Learning management systems have been the dominant technology in online higher ed since the late 1990s. These systems are, by design, as instructionally agnostic as possible. That is, they are designed so as to not impose specific instructional strategies on the educators that adopt them. This fits with the prevailing division of responsibilities and occupational roles in traditional brick and mortar universities, in which course design is primarily a solo activity. The LMS was successful precisely because it didn’t disrupt the status quo. This design also ensured that the software could be used by a diverse set of users, thereby maximizing adoption across an institution – a benefit to both the institutional client and the vendor.
Instructionally-agnostic software approach has its place. But over dependence on this approach has and will continue to seriously hamper our efforts to improve the quality and cost-effectiveness of online learning. By relying on instructionally-agnostic software, higher education limits itself to the “correspondence” model of distance education – in which we use software primarily as a cost-effective tool for distributing traditional education experiences – based on print and classroom conventions. We need to complement the agnostic model with software that purposely embodies the best instructional strategies. Instructionally intelligent software does what software does best: it augments and extends our capacity. It enables the educator to do what she can’t currently do given constraints of time, money or skill.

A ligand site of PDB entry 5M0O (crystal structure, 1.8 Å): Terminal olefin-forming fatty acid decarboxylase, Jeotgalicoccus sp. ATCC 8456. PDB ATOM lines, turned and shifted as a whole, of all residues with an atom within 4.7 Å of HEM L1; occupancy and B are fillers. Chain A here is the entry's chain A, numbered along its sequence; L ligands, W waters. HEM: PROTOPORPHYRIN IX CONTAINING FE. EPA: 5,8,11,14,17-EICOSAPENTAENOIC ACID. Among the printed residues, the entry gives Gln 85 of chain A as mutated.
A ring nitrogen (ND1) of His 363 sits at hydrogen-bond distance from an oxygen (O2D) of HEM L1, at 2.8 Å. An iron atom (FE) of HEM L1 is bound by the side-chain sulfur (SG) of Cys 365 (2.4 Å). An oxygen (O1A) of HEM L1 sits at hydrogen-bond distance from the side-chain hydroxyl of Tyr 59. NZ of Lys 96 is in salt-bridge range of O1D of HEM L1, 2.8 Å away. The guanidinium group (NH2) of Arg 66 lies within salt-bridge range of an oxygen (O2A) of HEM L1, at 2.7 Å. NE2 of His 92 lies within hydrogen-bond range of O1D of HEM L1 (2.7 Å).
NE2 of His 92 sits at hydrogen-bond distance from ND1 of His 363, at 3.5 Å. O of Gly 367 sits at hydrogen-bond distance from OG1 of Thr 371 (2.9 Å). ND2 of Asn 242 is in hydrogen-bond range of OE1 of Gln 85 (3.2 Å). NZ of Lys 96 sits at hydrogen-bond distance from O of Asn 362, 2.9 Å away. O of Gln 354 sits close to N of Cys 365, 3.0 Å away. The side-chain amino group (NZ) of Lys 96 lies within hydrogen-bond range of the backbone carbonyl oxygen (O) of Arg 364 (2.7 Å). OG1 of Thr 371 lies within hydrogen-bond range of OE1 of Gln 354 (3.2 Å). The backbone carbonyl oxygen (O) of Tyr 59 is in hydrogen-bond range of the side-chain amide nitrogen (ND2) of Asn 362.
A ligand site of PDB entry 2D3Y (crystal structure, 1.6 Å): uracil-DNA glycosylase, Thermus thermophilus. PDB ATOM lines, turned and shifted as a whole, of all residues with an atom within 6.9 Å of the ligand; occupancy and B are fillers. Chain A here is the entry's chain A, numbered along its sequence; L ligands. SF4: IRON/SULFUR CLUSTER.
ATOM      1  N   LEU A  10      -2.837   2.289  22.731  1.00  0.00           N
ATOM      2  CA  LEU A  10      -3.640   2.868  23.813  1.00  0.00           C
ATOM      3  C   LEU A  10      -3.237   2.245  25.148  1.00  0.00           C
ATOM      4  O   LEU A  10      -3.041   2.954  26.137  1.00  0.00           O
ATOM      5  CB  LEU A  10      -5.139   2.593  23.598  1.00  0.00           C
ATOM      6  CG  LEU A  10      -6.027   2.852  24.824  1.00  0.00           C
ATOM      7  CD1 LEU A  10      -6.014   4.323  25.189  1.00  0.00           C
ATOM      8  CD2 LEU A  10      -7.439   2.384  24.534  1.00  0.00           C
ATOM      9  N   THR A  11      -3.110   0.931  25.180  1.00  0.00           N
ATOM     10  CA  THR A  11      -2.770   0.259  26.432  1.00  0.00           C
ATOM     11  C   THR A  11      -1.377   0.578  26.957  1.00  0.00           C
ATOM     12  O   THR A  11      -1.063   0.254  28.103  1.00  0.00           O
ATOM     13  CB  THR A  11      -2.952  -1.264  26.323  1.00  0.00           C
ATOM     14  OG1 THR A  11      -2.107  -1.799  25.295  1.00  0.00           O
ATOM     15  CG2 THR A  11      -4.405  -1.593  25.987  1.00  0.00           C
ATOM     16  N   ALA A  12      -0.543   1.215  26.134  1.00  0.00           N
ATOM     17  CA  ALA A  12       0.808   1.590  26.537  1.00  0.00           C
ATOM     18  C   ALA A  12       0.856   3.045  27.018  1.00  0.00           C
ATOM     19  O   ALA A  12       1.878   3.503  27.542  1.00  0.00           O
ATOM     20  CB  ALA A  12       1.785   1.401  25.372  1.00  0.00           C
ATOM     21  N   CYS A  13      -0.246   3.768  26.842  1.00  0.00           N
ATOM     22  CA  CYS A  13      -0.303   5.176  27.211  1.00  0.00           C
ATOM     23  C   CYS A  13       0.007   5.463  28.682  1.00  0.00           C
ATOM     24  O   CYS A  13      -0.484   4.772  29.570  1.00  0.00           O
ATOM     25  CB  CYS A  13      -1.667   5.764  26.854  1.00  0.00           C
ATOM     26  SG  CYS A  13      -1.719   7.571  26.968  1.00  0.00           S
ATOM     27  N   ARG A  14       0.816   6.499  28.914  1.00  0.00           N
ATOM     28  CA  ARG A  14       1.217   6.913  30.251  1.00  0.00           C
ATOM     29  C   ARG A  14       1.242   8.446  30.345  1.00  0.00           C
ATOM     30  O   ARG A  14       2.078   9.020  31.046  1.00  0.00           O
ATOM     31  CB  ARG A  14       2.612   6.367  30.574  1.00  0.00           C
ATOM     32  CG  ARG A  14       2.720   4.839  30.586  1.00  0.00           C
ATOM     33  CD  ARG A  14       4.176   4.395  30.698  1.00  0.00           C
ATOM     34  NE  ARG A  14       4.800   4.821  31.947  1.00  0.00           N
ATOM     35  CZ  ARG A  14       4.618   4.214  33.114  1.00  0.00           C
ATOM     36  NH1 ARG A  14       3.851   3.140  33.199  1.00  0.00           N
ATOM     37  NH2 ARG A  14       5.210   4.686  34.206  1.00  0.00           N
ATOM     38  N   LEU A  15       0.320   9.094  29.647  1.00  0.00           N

Consider, for example, the benefits of providing students with frequent opportunities to apply knowledge and to receive immediate feedback. Building and facilitating courses with hundreds of opportunities for practice and providing feedback, immediate or otherwise, is beyond the capacity of most institutions to support. However, educational software can be designed to offer students frequent opportunities for formative assessments and meaningful feedback within a single course. The software captures and embodies our best understanding of what constitutes an effective learning experience, and puts this knowledge to use in a cost-effective way. When done well, it significantly extends our capacity as educators.